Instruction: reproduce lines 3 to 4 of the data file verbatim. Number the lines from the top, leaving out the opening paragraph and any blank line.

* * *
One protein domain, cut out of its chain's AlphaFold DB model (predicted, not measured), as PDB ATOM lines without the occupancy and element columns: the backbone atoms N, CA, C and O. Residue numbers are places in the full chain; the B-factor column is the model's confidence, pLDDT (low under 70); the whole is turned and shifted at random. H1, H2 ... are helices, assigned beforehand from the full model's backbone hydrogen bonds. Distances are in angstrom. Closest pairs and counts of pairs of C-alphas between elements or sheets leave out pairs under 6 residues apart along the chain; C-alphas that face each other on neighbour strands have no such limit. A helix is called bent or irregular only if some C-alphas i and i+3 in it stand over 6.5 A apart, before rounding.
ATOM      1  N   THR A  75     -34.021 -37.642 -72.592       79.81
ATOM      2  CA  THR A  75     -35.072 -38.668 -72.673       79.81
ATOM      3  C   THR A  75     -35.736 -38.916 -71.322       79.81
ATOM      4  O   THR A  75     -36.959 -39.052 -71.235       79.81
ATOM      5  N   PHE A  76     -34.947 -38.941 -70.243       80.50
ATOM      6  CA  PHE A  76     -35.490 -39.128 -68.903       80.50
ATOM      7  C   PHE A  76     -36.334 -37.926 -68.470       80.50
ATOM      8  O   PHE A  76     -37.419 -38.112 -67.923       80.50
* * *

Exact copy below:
ATOM      3  C   THR A  75     -35.736 -38.916 -71.322       79.81
ATOM      4  O   THR A  75     -36.959 -39.052 -71.235       79.81